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Year later, Amtrak is keeping riders won in gas pinch

The iron horse seems to be galloping back into America's transportation race. Last year, at a time of widespread gasoline shortages and a major airline strike, Amtrak train ridership shot up to record levels. But, it was asked, would the interest continue in more normal times?

The good news for rail supporters is that one year later, in the face of full competition from intercity buses and airlines as well as a surplus of gasoline at the pumps, Amtrak has posted another increase in riders.

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Between Oct. 1, 1979, and May 31, 1980, Amtrak trains carried almost 13.5 million passengers -- more than in any similar period in the corporation's nine-year history and about 76,000 more than during the same span last year. Note, however, that the 1978-79 period included some months in which no gas or transportation crises existed. ridership actually dropped 4.4 percent in May of this year over last year, but an Amtrak spokesman says that month would have been stronger had not a number of lines been discontinued in the past year.

Especially well traveled during the period were Amtrak's Washington to Cincinnati train, the Shenandoah, and its New York to New Orleans train, the Crescent. Curiously, ridership fell off in the Northeast Corridor, the heavily emphasized Washington to Boston trunk of the 12,000-mile system. One problem may be that on-time performance has been poor, especially between Washington and Philadelphia.

Rail supporters point out that this high ridership has continued despite the recession, when one might expect train travel to decrease. And interest in the rails seems to be holding up into the summer, say Amtrak officials.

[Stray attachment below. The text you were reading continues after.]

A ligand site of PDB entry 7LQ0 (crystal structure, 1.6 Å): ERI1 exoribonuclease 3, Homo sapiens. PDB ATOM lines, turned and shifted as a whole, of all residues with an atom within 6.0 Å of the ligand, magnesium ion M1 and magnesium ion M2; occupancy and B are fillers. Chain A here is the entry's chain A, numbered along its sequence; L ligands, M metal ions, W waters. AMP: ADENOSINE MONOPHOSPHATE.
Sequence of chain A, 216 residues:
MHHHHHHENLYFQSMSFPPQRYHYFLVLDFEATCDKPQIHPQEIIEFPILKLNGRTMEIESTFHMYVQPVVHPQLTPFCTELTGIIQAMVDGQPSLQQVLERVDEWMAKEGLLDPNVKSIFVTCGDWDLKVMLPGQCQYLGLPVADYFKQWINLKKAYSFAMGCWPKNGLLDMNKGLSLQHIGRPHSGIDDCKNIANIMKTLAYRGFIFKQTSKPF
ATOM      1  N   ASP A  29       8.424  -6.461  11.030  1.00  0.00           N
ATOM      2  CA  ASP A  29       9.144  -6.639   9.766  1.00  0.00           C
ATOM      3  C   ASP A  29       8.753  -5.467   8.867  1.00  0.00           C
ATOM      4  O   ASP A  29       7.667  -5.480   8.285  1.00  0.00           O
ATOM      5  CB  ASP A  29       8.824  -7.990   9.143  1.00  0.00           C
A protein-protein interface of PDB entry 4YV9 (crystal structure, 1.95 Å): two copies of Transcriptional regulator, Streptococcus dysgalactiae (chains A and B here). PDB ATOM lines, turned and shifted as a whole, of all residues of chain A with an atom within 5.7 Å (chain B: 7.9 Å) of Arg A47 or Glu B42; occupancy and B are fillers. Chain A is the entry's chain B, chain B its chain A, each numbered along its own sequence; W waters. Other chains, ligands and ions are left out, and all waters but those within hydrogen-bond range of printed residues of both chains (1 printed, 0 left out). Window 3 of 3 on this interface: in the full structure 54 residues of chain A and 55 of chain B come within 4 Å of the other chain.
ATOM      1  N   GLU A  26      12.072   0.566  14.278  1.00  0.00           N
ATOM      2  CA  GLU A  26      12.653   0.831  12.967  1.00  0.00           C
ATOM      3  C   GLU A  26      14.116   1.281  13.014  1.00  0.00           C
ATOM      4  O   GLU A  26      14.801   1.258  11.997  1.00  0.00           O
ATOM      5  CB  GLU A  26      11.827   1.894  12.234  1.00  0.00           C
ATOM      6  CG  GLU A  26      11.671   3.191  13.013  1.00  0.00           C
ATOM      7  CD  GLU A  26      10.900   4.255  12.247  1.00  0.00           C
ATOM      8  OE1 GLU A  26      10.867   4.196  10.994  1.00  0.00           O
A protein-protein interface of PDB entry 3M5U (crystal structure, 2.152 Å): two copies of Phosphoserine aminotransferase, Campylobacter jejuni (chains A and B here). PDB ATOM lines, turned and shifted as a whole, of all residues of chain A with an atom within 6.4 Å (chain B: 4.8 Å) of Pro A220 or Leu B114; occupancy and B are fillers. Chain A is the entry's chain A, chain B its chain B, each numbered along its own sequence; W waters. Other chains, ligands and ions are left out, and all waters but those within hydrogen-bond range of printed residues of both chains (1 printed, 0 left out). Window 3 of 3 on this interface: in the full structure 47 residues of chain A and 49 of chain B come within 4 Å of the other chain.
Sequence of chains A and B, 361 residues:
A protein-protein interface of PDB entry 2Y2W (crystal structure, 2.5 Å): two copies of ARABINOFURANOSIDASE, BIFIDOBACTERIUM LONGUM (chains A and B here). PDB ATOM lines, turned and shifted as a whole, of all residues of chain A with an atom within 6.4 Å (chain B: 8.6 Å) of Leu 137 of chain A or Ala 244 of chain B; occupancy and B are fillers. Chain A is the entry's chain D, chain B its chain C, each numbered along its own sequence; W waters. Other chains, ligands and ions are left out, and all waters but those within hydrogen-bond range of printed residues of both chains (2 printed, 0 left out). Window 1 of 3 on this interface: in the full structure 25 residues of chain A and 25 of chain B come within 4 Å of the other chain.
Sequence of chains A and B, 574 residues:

A huge subsidy, to be sure, is helping feed the iron horses. The rails would have to hum constantly for passenger train service to account for more than its current 7 percent share of intercity travel. But the latest Amtrak report is encouraging.

"What it shows is that we are keeping most of the passengers who rode trains for the first time during the energy crisis," observes Amtrak spokeswoman Debbie Marciniak. "Right now we are doing terrific business."

One reason for Amtrak's staying power seems to be its improved rolling stock, which now carries an estimated 88 percent of its riders. Amtrak also has used part of its $900 million overall 1980 appropriation to rebuild the best of its old cars.

Besides more comfort for passengers, new and refurbished equipment appears to be helping with on-time performance (which means arriving within five to 30 minutes of the scheduled time, depending on the distance of the route). Despite some problems, trains were prompt 70 percent of the time this spring.

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"Nothing will turn off business more quickly than poor equipment -- like crummy air conditioning in the summer or bad heating in the winter -- and poor reliability," says Barry Williams of the National Association of Rail Passengers (NARP), a pro-rail lobby. "The poor service in the years when Amtrak could not get sufficient support from Congress made it a waste of taxpayers' money."

That changed this year when Congress adopted a three- year spending authorization, giving the corporation more stability for planning. As it is, the surging ridership is helping Amtrak toward its congressionally ordered goal of paying 50 percent of its operating expenses by 1985.

But political changes could cause problems for the nationalized system. Mr. Williams says rail supporters fear that a Reagan administration would favor a national rail philosophy similar to that of the American Enterprise Institute (AEI) or the American Conservative Union. Both groups brand the Amtrak experiment a failure:

"Intercity trains will follow forms of transportation such as ocean liners into oblivion," said on AEI release last March. Both groups advocate removal of congressional subsidy.

Now rail supporters have begun to counterattack by pointing out that autos and buses benefit from taxpayer-funded roadways, and airlines from subsidized airport construction.

NARP, which is involved in a coalition of groups fighting new highway construction, also contends trains are more energy-efficient than other forms of transportation. Some studies, however, show that because trains are rarely filled to capacity intercity buses actually are more efficient.

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